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[tab title="Movie Review"]

First Cow

Capitalism may have first planted its roots in the wealth centers of the American northeast in the founding days of the country, but the greedy tentacles of supplying the new world’s demand soon enough reached far beyond to such places as the Oregon territories. That's the setting and the narrative drive for Kelly Reichardt’s (Meek’s Cutoff) latest film from A24 called First Cow, which doubles as a tale of male friendship and an engrossing, yet somewhat castigating, examination of America’s entrepreneurial spirit.

"Reichardt cracks the code of indie filmmaking by crafting a densely layered film that is as approachable as it is consequential"

In their own rights, both A24 Films and Reichardt are powerful filmmaking forces to be reckoned with. Particularly considering that each has, arguably, never made a bad film. So, naturally, it was just a matter of time before the gravitational pull of the two forces was too great to keep them apart. The result is one of the year’s strongest films and a sure-fire runner in the Oscar race.

Loosely based on – with emphasis on looselyJonathan Raymond’s novel The Half-Life, First Cow opens in modern day with a young lady and her dog happening upon two full human skeletons buried, side by side, in a shallow grave. We’re left to wonder what could have possibly happened to the pair, but we never revisit with a closing bookend. As the final scene fades to black and the credits roll, their fate becomes heartbreakingly clear.

We then jump to the Pacific northwest sometime in the early 1800’s as the California gold rush was heating up. We meet a young camp cook called “Cookie” (John Magaro, Overlord) who is traveling with a group of burly fur trappers. Better at cooking, baking, and foraging for mushrooms and vegetables than actually catching anything to cook, Cookie is soon on the outs with his meat-hungry traveling party.

By chance, Cookie comes across a naked, hungry man named King-Lu (Orion Lee, Star Wars: Episode VIII - The Last Jedi) hiding in the bush. Being the kind heart that he is, Cookie takes the naked man in and learns that he is a Chinese immigrant on the run from some Russian trappers, one of whom he may have killed. It’s not long before Cookie and King-Lu forge a strong relationship that eventually becomes a thriving business partnership involving the sale of pastries to hungry travelers.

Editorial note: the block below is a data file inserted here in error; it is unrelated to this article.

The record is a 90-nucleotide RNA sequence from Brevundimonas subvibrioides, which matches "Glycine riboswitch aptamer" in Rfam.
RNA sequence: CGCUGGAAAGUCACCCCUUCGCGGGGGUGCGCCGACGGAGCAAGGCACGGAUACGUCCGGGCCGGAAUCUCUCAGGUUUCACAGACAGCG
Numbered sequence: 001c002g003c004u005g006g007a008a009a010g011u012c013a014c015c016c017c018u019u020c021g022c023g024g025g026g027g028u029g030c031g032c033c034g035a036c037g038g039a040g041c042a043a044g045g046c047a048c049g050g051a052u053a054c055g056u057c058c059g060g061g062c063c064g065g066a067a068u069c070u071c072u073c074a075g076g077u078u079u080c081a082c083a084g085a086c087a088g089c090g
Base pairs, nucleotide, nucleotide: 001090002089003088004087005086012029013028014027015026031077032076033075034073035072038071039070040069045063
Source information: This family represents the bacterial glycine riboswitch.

The problem is that the milk they use for the pastries they call “oily cakes” (a type of fried donut), is stolen from someone else’s cow. The cow is the property of wealthy land owner named Chief Factor (Toby Jones, The Hunger Games) and is said to be the very first milk cow in the territory. Cookie’s treats are so popular it becomes increasingly difficult to keep up with the demand, and conflict soon arises as the two struggle to find that delicate balance between greed and caution. First Cow

Magaro and Lee are close to perfect in their roles as they craft two wonderfully complex characters who forge an unlikely friendship. Working as opposites, Magaro’s Cookie is an introspective soul who finds motivation from within, while Lee’s King-Lu is the planner and doer of the pair who sets in motion their grand plans of pulling up stakes and moving to San Francisco to open a hotel or restaurant. It’s always a good sign when a filmmaker can make us truly care for the story’s main characters. We root for Cookie and King-Lu in spite of their flaws and poor decisios.

As she did with her previous films, in First Cow, Reichardt cracks the code of indie filmmaking by crafting a densely layered film that is as approachable as it is consequential. She and co-writer Jonathan Raymond don’t take the easy way out. Instead, they stack their story with a complex mix of nuanced characters, a half-dozen or so relevant themes, gorgeous filmmaking techniques, and a moving score from William Tyler. The result is a fun and engaging, yet bittersweet story that is never intimidating and has us relishing the friendships we cherish in life. In addition, history buffs will appreciate the look back at a time and place that is rarely featured in film.

Despite the natural beauty of First Cow’s Pacific coast setting and the delightful friendship shared by Cookie and King-Lu, there’s a much less beautiful matter that snakes its way though this melancholy fairytale: the matter of free economics and the struggle some will endure to get their own piece of the American dream.

Originally scheduled for release in theaters back in March but delayed due to the caronavirus pandemic, First Cow is now available on various streaming platforms starting on July 10, 2020.

5/5 stars


[tab title="Blu-ray Review"]

First Cow


Blu-ray Details:

Home Video Distributor:
Available on Blu-ray

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[tab title="Film Details"]

First Cow

MPAA Rating: PG-13 for brief strong language.
122 mins
: Kelly Reichardt
Kelly Reichardt; Jonathan Raymond
Alia Shawkat, John Magaro, Dylan Smith
: Drama
A film by Kelly Reichardt.
Memorable Movie Quote: "I had no idea how small time I was until I met you."
Theatrical Distributor:
Official Site: https://www.thehustle.movie/
Release Date:
May 10, 2019
DVD/Blu-ray Release Date:
August 20, 2019.
Synopsis: In the hilarious new comedy THE HUSTLE, Anne Hathaway and Rebel Wilson star as female scam artists, one low rent and the other high class, who team up to take down the dirty rotten men who have wronged them.



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First Cow